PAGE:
As energy costs continue to rise in the UK and throughout Europe, island nation Malta has seen its prices remain stable due to a deal struck in 2014 with Azerbaijan’s SOCAR (State Oil Company of the Azerbaijan Republic).

The agreement – in the form of an 18-year supply of liquefied natural gas (LNG) – was expedited by former PM Joseph Muscat. 

A 7-year fixed-price LNG purchase agreement signed by the Muscat government – hedged against fuel price rises – has contributed to Malta’s energy costs over the past 12 months remaining flat. 

In addition to the UK continuing to see a hike in energy bills, its gas imports are predicted to rise dramatically over the next 30 years, which could result in even higher costs. 

According to Dorian Ducka, former Deputy Minister of Energy and Industry for Albania, Malta is in a better position than other EU islands which haven’t yet switched to gas.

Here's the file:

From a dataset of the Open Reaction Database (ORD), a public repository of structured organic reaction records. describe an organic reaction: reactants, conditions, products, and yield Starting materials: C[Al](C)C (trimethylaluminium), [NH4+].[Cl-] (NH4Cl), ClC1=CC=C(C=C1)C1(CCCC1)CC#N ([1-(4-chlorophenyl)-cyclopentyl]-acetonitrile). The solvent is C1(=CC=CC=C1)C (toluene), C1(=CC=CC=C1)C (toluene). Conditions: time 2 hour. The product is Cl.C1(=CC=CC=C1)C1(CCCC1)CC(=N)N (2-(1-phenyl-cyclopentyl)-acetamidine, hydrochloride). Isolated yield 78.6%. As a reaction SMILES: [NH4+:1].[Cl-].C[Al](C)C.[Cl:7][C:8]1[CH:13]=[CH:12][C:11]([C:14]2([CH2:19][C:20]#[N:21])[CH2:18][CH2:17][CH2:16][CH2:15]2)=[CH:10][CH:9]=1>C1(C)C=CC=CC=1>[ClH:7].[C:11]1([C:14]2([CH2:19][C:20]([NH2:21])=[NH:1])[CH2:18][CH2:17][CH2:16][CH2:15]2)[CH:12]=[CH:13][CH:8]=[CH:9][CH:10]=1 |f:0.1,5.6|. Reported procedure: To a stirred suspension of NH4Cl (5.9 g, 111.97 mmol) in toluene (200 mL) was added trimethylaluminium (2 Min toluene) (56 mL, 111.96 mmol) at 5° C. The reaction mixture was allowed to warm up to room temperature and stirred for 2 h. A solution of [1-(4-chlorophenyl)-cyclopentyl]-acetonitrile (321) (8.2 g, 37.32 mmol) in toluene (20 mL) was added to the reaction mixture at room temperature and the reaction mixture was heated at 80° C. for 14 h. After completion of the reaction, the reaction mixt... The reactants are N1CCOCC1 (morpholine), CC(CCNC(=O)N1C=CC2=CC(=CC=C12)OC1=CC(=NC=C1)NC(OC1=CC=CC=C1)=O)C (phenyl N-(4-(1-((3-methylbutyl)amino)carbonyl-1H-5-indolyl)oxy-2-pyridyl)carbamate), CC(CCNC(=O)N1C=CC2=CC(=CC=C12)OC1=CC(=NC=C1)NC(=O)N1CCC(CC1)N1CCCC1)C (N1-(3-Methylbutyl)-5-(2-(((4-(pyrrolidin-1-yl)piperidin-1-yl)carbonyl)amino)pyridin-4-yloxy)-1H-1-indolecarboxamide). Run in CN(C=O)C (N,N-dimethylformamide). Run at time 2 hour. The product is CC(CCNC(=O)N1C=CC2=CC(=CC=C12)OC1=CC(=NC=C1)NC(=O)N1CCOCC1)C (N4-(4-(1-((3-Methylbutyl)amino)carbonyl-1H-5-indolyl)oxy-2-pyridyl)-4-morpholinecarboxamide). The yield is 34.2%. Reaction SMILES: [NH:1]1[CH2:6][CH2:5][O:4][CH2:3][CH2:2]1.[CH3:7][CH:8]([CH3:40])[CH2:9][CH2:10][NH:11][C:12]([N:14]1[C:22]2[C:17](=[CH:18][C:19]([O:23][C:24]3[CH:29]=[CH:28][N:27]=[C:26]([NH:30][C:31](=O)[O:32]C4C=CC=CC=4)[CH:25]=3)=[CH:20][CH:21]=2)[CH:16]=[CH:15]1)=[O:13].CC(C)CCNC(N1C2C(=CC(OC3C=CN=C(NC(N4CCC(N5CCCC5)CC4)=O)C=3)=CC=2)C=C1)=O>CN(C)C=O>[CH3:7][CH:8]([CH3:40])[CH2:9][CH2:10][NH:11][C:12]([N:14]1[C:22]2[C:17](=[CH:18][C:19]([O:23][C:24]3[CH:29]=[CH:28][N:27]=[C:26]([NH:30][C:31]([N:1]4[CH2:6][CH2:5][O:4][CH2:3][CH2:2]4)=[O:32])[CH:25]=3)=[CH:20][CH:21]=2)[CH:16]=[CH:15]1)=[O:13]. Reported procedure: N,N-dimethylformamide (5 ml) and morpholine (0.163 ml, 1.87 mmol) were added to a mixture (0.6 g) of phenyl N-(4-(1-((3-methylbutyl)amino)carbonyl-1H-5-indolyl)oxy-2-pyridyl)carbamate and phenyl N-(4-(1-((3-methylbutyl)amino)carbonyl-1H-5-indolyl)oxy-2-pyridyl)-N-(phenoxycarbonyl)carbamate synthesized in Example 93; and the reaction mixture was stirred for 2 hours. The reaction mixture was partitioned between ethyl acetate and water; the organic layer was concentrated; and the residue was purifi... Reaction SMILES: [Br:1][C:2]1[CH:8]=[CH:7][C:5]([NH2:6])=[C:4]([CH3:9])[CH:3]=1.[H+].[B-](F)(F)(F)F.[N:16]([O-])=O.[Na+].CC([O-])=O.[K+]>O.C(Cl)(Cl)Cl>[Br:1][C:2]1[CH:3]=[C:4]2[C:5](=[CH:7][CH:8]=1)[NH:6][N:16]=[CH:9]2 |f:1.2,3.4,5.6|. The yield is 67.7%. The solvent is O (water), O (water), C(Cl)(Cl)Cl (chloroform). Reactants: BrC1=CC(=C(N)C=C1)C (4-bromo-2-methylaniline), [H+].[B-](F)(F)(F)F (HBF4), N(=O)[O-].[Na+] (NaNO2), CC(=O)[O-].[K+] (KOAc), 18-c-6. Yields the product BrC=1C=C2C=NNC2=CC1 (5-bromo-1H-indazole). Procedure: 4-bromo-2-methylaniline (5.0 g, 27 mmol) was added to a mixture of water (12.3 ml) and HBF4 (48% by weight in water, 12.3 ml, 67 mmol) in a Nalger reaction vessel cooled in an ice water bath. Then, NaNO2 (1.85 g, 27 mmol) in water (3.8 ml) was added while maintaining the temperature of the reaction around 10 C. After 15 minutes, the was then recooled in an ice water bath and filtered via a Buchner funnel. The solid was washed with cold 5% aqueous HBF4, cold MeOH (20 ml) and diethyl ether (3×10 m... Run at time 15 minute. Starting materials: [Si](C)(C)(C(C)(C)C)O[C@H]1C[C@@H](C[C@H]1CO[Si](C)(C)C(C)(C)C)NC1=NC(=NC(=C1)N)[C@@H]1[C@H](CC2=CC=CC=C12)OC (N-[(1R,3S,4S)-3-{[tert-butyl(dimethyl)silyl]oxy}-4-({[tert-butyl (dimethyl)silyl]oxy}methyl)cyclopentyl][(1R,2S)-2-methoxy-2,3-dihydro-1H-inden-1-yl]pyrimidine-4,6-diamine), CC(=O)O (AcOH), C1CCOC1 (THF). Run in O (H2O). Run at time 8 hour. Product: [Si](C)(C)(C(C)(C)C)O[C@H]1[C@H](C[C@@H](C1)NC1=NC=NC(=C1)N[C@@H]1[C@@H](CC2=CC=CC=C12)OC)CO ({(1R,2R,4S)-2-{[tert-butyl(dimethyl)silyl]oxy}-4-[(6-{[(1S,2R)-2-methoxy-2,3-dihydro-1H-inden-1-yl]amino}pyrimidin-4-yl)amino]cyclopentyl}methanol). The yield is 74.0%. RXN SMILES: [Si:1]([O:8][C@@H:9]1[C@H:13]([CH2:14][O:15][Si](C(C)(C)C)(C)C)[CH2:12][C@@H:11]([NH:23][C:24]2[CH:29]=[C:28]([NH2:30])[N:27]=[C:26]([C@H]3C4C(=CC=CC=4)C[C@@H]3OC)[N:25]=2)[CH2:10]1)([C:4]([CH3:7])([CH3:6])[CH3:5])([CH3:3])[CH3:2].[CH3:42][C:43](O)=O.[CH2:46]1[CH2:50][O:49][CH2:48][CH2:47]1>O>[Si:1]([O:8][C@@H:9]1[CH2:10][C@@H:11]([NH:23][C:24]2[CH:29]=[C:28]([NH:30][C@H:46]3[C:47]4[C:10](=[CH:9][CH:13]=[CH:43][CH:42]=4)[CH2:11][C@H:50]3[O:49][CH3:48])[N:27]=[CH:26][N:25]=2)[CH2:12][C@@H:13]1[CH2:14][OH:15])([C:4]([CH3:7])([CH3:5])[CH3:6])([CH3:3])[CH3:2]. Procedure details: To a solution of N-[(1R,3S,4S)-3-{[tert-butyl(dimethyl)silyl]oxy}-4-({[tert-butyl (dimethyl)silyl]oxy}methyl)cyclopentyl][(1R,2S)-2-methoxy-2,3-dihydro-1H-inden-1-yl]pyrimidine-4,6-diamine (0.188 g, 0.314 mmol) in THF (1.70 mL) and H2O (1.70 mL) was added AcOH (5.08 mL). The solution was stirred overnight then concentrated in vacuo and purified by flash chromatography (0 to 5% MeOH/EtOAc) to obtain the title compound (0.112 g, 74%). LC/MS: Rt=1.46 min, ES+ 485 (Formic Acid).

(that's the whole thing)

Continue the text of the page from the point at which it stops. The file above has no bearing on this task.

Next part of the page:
Although Malta’s LNG deal with SOCAR was initially met with criticism, the price-freeze – set to expire in March – has already reduced three years of higher payments within six months. 

As Malta’s fixed price contract nears its end and, with no mitigation plans in place, Prime Minister Robert Abela has initiated a price freeze with £200m worth of government handouts.

The deal led to energy company ElectroGas retrofitting an oil power station located in the south of the island. Capable of operating using LNG, CO2 emissions from the plant were reduced by over 50% from 2017 to 2020. 

“The ElectroGas project has significantly reduced the environmental impact and moved Malta to a more sustainable and reliable energy supply,” said the company. 

“That’s good news for the people of Malta and better news for the planet.” 

With Russia-Ukraine tensions rising, the EU’s reliance on Russian natural gas is expected to result in a dramatic increase in energy costs. 

Japan and the US have already announced plans to transport LNG to Europe to help supplement the EU’s existing gas reserves. 

The UK currently relies on Russia for less than 5% of its natural gas supply, which could help minimise the extent of energy prices hikes.